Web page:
A New Waste-handling System for Pig Farms

Source: ARS : News & Events

Blue Lagoons on Pig Farms? A new waste-handling system can make it a reality

In Duplin County, North Carolina, a full-scale wastewater treatment system (foreground) that replaced the swine lagoon. (D033-1) The environment and hog producers alike should benefit from a new way developed by ARS scientists and collaborators to treat swine-production wastewater.

In fact, researchers at ARS’s Coastal Plains Soil, Water, and Plant Research Center in Florence, South Carolina, are delighted with the new system’s stellar performance throughout a recent, extensive evaluation.

A combination of technologies developed by companies in the United States, Spain, and Japan, as well as by ARS researchers, the system comprises tanks and staging areas laid out over 200 feet. In three stages, it separates solids and liquids, removes ammonia, recovers soluble phosphorus, and processes the solids into plant fertilizer.

The system performs three critical processes in animal-waste management: It separates solids and liquids from swine wastewater while recovering organic matter; it removes ammonia from wastewater, using acclimated nitrifying bacteria; and it transforms phosphorus removed from wastewater into a solid, marketable fertilizer while converting leftover effluent into an environmentally friendly liquid crop fertilizer.

"Results showed that this system can have a great impact in animal-waste treatment," says Szogi.

How great an impact?

It removed more than 97 percent of total suspended solids from wastewater during the tests. It stripped the water of 95 percent of its total phosphorus, 99 percent of its ammonia, 98 percent of its copper, 99 percent of its zinc, more than 99 percent of its biochemical oxygen demand, and more than 97 percent of its odor-causing components.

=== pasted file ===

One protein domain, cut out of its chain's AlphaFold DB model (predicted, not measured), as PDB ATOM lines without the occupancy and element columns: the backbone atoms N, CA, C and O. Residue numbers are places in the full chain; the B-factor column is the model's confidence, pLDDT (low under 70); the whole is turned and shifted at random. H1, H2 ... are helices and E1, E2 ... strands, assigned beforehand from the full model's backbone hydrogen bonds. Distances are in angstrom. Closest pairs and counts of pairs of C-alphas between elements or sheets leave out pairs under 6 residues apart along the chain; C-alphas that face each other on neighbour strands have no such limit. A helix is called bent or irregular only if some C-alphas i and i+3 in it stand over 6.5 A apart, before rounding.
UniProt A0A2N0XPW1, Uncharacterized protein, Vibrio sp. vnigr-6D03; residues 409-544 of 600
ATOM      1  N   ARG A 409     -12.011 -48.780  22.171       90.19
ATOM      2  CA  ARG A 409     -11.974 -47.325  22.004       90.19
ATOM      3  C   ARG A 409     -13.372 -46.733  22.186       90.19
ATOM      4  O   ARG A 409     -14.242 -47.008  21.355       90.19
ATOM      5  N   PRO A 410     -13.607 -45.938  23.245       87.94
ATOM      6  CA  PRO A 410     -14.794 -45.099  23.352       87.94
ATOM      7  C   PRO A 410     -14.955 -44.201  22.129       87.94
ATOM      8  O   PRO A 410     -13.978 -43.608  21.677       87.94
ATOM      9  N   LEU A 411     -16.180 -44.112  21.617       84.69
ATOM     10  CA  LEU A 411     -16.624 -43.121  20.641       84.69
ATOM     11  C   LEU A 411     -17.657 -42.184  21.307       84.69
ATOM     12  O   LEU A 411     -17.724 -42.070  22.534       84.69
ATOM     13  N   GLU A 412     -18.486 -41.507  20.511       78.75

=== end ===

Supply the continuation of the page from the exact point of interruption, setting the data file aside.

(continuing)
The reduction in fecal microorganisms achieved in this system resulted in disinfected effluent. Says microbiologist Patricia Millner, a project cooperator from ARS’s Environmental Microbial Safety Laboratory in Beltsville, Maryland, "This prevents dispersion of pathogens into soil, water, or air when the treated effluent is sprayed onto fields or recycled into storage ponds."

Indeed, the evaluation site’s old wastewater lagoon was converted into clean, aerated water. "It changed color, from brown to blue," says Hunt.

Minimizing the impact of livestock waste on the environment is one of U.S. agriculture’s major challenges. With swine facilities, the problem is compounded when nutrient-rich waste is flushed into lagoons and then applied to cropland. Problems arise when more nutrients are applied than crops or forage can use, causing excess nutrient runoff that can lead to poor drinking water and oxygen depletion in bodies of water.

The magnitude of this challenge was clear during the evaluation. At its operating peak during the trial, the system processed waste generated by more than 4,000 pigs. On average, 12,700 gallons of manure—containing 176 pounds of nitrogen—were flushed from the complex each day!

via Science Blog

Graphical Jazz

This is a great example of great music combined with intelligent web design. (Note: It may take a minute to load.)

Giant Steps

via Anil Dash

From the creator Michal Levy.

About the Project: Giant Steps Graduation Project, Visual Communication Department, "The academy of Arts and Design, Bezalel".

When I listen to music I see colors and shapes and when I watch visual art I hear sounds. I wanted to express my sensing of shapes colors and music in this short movie. I have chosen a short Jazz piece, which I have known for many years of my playing the saxophone: "Giant Steps" by John Coltrane. Coltrane made a major break through with his album "Giant Steps" in the year 1959. It was the first time in the history of Jazz music that someone based his music on symmetrical patterns, which stemmed from a mathematical division of the musical scale. The structural approach of John Coltrane to music is associated with architectural thinking. The musical theme defines a space and the musical improvisation is like someone drifting in that imaginary space.

"Architecture is crystallized music". Goethe.

Green Homes